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Covenants – or not?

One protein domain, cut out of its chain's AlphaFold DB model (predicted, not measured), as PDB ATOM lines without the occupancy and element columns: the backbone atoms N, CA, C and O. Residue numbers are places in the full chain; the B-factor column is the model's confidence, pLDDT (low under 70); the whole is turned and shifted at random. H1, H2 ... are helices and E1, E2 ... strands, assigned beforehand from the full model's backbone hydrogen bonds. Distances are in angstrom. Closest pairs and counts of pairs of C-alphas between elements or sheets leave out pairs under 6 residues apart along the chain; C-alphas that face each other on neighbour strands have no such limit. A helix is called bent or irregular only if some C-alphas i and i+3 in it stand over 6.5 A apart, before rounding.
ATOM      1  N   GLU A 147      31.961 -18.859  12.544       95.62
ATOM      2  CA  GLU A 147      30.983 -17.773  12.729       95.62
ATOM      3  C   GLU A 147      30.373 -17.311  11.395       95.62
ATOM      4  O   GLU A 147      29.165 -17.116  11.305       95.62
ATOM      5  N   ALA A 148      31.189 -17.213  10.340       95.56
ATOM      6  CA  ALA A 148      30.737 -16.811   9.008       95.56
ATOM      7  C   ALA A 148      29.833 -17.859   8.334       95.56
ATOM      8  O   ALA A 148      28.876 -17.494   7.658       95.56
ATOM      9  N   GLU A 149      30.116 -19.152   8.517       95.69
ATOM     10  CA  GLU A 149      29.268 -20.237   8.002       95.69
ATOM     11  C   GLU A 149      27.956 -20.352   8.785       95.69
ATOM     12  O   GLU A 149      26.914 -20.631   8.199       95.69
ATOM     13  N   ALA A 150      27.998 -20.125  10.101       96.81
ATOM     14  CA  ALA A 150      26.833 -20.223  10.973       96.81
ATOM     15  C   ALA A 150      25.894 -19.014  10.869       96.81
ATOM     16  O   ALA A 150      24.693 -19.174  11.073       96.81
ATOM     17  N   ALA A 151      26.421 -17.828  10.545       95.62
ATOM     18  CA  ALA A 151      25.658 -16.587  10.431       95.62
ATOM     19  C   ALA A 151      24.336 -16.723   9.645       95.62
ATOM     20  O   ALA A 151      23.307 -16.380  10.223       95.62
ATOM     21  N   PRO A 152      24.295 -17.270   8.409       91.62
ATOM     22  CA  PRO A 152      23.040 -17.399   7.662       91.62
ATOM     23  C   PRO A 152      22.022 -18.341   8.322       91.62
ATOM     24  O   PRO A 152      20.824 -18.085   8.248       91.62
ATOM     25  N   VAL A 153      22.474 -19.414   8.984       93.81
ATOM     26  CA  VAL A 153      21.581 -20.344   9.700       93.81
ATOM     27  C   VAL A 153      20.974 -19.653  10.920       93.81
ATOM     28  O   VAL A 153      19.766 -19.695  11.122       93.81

The Woodmen Hills Covenant Management Board and Woodmen Hills Metropolitan District are challenging a May 2009 ruling by an El Paso County district judge that invalidated the covenant board’s claim to enforce covenants in Filing 8 of the Woodmen Hills neighborhood.Chuck Warne, the plaintiff in the original case against the covenant enforcement, said he believes covenants are enforced by a few people who want to control their neighbors and hold on to the premise that covenants uphold property values.Warne has a strong following among his Filing 8 neighbors, but not all Woodmen Hills residents, or even all those in Filing 8 are ready to toss covenant enforcement out the window.Dawn Sutherland said she and her husband bought their home in Filing 8 a little over a year ago. They specifically sought a neighborhood with covenant enforcement. She said they were unaware of the lawsuit at the time they closed their home.”The thing that makes me the most furious is that when you moved in you knew there were covenants,” Sutherland said. “How can they now just go away?”In the ensuing months since the covenants ruling, Sutherland said she feels the neighborhood has gone downhill. She cited a household down the street from her that still hasn’t removed their Christmas lights from last year.”Covenants keep the pride of ownership,” Sutherland said. “I feel there needs to be the ability to enforce it.”In all, Filing 8 represents a small portion of the Woodmen Hills development and the WHCMB oversees most of the neighborhood with the exception of Filing 11, the Country Club Edition, which has a separate management board.About the boardTo shed light on their practices and purposes, the New Falcon Herald posed questions to the WHCMB. The following answers were collectively composed and sent in one e-mail by the five WHCMB board members: Charlie Camacho, Joseph Henry, Michele Foulks, Kathy Wennen, and Shawn Mullen.The e-mail is as it was sent, except for some changes for newspaper style.How was the covenant board formed?The board was formed over two years ago by the former developer (Rusty Green) and Warren Management who was the management company at that time. Warren Management conducted interviews and selected community resident volunteers who later formed the board of directors and the advisory committee.How are board members selected?Residents self nominate for the board of directors (five positions) or the advisory committee (six positions). When a resident applies for a vacated position on the board or the advisory committee, the resident’s covenant records are reviewed; and, if they are acceptable, an interview with the board of directors is scheduled. After the records review and interview, the board of directors will vote on the candidate. Upon assignment, the new member is required to read and become familiar with established ethics and by-laws. Applications are available online and at WHMCB meetings. Terms are as follows: president – two years; vice-president – two years; secretary – one year; treasurer – one year; director – two years. How is covenant enforcement funded?Until June, there was a $6.50 per month covenant fee. It is now being funded by the Woodmen Hills Metro District.How much is spent per year?The management company’s fee is $3.25 per home per month plus expenses, such as letters, mailing, postage, copies, faxes, etc.How does the covenant board communicate with residents?Meetings for the WHCMB for filings 1-6/8-10 are the first Tuesday of the month at the West clubhouse at 6 p.m. Residents are encouraged to join with questions. WHCMB strives to work with the community as the mediator between the property management company, Colorado Management, and the residents.What is the covenant board’s mission?Our goal is to foster a pleasant community where people are proud to live and take pride in their property. In order to reach this goal, a balance between established covenants and education thereof must be considered, while still fostering an aesthetically appealing community.What are some of your short-term goals to accomplish that mission?Continuing education is a priority as seen on the Colorado Management’s Web site. There, residents can sign up to learn more about the covenants, guidelines and design and review procedures for our community. We also have an open forum at each monthly board meeting where our residents can participate and express concerns regarding the established standards of covenant management.What role does the covenant board have in enforcing covenants?Each lot owner in filings 1-6/8-10 accepted the covenants when they purchased their homes in Woodmen Hills; they are attached to the purchaser’s title. The board does not enforce, we only oversee between the management company and residents.Can covenants be amended, deleted or added to? If so, what is the process?Yes. In filings 1-6/8-10 it would be very expensive to accomplish. Unlike other communities where there is one set of covenants for all; filings 1-6/8-10 have numerous sets and each filing would have to be changed and voted on by lot owners according to the terms of their filing.Describe the benefits the covenant board brings to the Woodmen Hills Community?The ability for residents to have a committee to meet with the management company when there is a question; to have 11 members of the community to help when questions arise, not just five members. Since the board and committee members are comprised of residents from several different filings, the board inherently provides perspective, but most importantly the board will bring experience in a vast majority of issues where conflicts can occur when operating with 11 different sets of covenants.Is the board fighting the decision on the Filing 8 lawsuit? If so, please explain the basis for the appeal. How is the appeal being funded?Since it is in appeal, the WHCMB cannot comment on this question.